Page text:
Sunday, October 23, 2016

October Closures

Late last week Atlanta temperatures reached a record high of 88 degrees. In a matter of hours our wooded ridge east of the city braced for a fast-moving cold front that dropped temperatures 25 degrees. Seriously, it was the first hint of fall in our typical lingering late summer. Sometimes those Indian summers last far into November. Occasionally they allow us to enjoy Thanksgiving dinner on the patio under a warm sun surrounded by the last color of the season and bathed in the crisp aroma of dry woods and burning oak.

Actually the first hint of fall doesn't have me thinking about the future. In fact, this time of year my mind floods with wonderful memories. For most of the first half of my life the Ides of October marked an important event. The story descends out of my dad's membership in  a lodge - the Knights of Pythias -  born out of the search for national reconciliation following the Civil War.  Within the Pythias organization was an elite military-style uniformed rank or company organized by the individual lodges. Most companies maintained campgrounds including lodging, mess,  parade grounds, a recreation pavilion, and often more.  My dad's lodge built its campground adjacent the village of Burlington, West Virginia. The grounds served as a regional park, complete with pre-OSHA playground equipment, and was often rented by the day for family reunions, company picnics, church functions, and other large gatherings.

Burlington - 1949
The place was paradise for a young boy. A creek bordering the camp offered hours of fun. Woods and fields provided plenty of opportunities for exploration but camping there was by no means a wilderness experience. We were fortunate to use a cottage that had every comfort of home.Frequent social events made the playground a great place to meet new friends. There was a drive-in theater next door where I enjoyed the snack bar as much as the movies. Across the road was a small airfield with several Taylorcrafts and Piper Cubs, and a hangar that gave birth to many "homebuilts" over the years.  I can say with confidence that Burlington was never boring.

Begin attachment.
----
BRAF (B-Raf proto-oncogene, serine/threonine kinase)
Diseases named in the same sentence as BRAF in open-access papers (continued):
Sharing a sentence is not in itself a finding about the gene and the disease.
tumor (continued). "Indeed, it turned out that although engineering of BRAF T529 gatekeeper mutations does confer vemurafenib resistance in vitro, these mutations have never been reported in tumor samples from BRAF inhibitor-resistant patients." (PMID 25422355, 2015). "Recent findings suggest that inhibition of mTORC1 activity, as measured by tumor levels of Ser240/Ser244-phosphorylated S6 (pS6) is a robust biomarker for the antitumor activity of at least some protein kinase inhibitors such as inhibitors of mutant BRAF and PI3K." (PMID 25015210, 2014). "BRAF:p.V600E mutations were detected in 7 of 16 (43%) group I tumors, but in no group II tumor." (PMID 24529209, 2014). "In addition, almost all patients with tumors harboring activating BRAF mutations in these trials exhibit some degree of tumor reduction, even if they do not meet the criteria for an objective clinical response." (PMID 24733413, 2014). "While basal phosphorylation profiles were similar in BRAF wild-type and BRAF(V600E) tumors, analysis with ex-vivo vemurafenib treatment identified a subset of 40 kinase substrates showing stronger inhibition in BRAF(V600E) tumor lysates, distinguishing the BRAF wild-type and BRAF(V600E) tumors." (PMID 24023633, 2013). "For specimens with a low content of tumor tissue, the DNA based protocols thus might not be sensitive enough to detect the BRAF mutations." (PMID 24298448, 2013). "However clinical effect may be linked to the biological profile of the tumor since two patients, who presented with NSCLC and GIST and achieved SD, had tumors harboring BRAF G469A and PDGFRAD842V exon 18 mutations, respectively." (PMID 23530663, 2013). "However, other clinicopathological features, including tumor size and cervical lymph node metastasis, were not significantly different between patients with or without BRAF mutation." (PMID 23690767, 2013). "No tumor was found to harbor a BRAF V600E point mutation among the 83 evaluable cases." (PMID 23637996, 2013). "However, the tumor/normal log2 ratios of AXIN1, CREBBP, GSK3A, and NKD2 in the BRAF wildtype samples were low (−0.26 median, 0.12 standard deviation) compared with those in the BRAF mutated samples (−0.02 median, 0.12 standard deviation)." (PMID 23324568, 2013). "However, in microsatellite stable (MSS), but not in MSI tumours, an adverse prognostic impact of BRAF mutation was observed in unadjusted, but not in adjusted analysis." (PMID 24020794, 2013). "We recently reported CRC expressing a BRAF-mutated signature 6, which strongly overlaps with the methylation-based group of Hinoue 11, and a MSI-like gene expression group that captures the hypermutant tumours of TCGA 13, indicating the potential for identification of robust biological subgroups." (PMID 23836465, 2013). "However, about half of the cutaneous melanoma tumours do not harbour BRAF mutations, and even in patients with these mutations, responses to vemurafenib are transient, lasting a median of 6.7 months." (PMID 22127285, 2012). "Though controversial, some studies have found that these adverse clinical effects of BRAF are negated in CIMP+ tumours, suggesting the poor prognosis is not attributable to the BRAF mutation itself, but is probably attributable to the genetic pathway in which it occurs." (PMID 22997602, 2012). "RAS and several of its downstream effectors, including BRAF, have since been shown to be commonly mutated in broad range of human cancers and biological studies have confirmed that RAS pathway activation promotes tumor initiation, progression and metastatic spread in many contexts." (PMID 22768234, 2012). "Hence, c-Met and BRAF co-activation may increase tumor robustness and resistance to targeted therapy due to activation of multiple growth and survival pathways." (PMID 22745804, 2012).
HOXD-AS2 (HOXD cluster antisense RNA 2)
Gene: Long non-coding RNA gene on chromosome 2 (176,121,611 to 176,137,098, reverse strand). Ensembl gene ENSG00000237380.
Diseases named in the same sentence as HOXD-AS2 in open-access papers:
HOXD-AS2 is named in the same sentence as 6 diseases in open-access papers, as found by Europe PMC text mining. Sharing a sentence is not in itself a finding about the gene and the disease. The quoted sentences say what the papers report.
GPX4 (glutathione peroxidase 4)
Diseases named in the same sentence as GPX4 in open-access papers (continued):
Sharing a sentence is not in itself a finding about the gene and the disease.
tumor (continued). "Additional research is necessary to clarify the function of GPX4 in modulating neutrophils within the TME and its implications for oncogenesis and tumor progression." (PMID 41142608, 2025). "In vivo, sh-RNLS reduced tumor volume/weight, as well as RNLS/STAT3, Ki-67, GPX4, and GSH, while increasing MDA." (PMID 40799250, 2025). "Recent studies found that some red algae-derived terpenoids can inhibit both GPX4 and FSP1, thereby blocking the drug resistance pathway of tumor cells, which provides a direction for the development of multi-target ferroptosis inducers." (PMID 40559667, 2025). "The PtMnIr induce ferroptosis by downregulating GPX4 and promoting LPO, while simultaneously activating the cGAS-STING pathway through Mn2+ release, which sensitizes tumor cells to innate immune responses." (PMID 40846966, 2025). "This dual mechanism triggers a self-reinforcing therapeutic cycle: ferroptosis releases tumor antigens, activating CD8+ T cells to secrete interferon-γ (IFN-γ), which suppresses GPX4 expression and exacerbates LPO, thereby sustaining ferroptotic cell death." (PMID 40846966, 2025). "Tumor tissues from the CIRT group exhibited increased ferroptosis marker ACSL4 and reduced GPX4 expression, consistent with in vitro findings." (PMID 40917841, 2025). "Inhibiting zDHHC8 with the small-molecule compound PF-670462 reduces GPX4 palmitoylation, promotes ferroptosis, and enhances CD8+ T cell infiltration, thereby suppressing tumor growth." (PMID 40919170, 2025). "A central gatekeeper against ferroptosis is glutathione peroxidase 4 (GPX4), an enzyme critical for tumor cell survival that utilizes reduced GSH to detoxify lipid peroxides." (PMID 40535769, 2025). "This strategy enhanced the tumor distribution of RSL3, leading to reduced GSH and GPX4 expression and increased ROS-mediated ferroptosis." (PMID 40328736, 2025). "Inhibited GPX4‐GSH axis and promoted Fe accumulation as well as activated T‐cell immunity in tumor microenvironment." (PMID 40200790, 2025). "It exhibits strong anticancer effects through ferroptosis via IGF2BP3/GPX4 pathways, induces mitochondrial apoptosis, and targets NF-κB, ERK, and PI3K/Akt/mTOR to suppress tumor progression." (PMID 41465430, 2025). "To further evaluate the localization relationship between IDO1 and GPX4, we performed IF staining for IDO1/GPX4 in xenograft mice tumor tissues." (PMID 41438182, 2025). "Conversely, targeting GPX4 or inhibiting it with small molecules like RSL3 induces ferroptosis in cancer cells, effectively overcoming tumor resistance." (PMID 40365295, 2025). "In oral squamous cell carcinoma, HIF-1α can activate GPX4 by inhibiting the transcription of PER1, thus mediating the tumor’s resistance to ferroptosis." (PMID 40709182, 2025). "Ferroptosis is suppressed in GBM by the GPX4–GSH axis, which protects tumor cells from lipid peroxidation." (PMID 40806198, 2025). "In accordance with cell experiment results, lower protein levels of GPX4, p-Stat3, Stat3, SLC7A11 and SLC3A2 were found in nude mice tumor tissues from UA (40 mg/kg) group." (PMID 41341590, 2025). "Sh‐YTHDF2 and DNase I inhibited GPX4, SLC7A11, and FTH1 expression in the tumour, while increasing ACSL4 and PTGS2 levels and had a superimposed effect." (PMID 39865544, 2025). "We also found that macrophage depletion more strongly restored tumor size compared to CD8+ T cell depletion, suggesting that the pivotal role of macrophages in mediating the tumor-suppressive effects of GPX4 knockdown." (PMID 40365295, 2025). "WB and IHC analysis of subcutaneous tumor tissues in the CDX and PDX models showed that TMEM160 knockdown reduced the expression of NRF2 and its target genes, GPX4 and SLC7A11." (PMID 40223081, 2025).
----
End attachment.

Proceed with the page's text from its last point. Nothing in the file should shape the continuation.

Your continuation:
Burlington - 1959

Through the summer of 1974, I spent many weeks at the camp every year, including several weekends of "cold camping" in the off-season. Opening the cottage and grounds for the summer was always exciting but not especially memorable. Freezing temperatures lingered into May, so the campground usually opened on Memorial Day weekend. On the other hand, winterizing the place was like saying "Goodbye" to an old friend. Thoughts of family, friends, the big fish, fireworks, that scary movie, the old biplane, all those memories accumulated over the past six months filled my mind. 

Hulling black walnuts - 1972

Amid the blazing gold sycamores, brilliant fire oaks and maples, the smell of wood smoke, and a harvest of black walnuts, we went through the year-old closing procedure until the last item - pouring anti-freeze into sink traps - was checked. At that point, it was time to load the car, proceed with all those repetitive tasks one does "just to be sure," then close and lock the big red door until Spring.

As American society changed, lodges fell out of fashion. Their members grew old and passed away. In 1974, the lodge itself and all its assets were dissolved and proceeds were divided among the surviving members. I haven't locked that big red door for 42 years now, but I still have the key and a remarkably detailed mental picture of the cottage and landscape that I loved. In many ways, Burlington is with me every day, for my experiences there helped shape my values and define my career, hobbies, and general interests. The impact has been so profound that I have asked my children to do their best to provide the same opportunity for their own families.  And so in weaving all of the memories about this weekend, I ask you, my readers, to do the same: Find a nearby paradise and escape to it often while your children - even your grandchildren - are young. There will be no sorrow there. The bracing change that life throws at all of us will soften in the face of the warmth of the Burlingtons in our lives.

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